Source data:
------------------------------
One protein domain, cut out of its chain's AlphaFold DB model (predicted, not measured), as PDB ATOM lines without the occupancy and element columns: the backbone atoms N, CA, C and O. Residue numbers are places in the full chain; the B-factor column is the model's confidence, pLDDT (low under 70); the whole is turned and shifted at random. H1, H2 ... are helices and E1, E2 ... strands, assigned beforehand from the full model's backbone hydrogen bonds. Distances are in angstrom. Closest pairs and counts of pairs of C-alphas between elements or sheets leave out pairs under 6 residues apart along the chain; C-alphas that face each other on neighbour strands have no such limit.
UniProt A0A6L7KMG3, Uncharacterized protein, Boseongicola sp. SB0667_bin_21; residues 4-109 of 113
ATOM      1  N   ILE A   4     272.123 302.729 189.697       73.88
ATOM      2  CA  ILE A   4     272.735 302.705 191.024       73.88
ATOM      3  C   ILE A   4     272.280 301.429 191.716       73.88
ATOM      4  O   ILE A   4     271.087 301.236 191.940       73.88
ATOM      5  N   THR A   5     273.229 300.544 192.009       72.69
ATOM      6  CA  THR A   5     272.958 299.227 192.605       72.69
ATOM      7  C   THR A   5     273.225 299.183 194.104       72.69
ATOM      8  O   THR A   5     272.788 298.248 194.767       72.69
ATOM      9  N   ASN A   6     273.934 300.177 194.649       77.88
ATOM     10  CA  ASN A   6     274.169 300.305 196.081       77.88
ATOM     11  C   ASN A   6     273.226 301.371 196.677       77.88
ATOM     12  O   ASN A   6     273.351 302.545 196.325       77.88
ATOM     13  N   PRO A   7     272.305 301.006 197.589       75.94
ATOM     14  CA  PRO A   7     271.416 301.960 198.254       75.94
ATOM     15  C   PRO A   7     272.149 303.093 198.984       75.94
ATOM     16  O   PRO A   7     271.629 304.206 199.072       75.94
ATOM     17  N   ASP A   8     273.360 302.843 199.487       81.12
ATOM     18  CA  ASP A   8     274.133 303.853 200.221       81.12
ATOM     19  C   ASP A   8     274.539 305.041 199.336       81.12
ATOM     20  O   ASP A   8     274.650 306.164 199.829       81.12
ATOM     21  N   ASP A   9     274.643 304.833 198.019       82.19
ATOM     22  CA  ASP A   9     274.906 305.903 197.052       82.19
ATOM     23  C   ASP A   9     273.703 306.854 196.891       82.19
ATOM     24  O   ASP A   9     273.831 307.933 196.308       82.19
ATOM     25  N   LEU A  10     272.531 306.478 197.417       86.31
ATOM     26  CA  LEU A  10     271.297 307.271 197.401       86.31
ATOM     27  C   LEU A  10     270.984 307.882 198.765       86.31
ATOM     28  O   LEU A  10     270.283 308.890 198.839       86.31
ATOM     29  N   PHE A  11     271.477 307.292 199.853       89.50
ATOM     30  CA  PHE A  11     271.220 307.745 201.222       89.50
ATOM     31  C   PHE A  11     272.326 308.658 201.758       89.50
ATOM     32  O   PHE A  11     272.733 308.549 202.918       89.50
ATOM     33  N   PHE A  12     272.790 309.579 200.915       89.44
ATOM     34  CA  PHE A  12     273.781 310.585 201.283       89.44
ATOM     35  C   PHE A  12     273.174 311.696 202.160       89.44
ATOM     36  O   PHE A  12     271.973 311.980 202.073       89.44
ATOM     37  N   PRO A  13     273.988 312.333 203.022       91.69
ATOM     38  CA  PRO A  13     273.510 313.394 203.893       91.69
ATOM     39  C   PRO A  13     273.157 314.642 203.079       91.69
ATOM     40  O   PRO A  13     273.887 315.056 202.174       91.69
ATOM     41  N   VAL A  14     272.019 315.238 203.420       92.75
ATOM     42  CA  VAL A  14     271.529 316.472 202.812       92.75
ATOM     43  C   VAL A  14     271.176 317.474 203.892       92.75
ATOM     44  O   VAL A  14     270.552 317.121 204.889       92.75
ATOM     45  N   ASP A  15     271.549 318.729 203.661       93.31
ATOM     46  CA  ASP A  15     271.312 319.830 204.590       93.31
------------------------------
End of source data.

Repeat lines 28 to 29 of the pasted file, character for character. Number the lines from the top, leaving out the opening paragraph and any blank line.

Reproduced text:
ATOM     27  C   LEU A  10     270.984 307.882 198.765       86.31
ATOM     28  O   LEU A  10     270.283 308.890 198.839       86.31